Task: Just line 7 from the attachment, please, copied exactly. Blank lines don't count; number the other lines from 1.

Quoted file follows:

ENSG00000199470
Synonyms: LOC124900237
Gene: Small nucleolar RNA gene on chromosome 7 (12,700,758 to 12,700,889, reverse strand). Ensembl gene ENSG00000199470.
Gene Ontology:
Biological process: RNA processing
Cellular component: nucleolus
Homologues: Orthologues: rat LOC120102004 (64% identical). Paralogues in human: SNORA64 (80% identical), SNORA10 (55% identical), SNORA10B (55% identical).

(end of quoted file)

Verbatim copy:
Homologues: Orthologues: rat LOC120102004 (64% identical). Paralogues in human: SNORA64 (80% identical), SNORA10 (55% identical), SNORA10B (55% identical).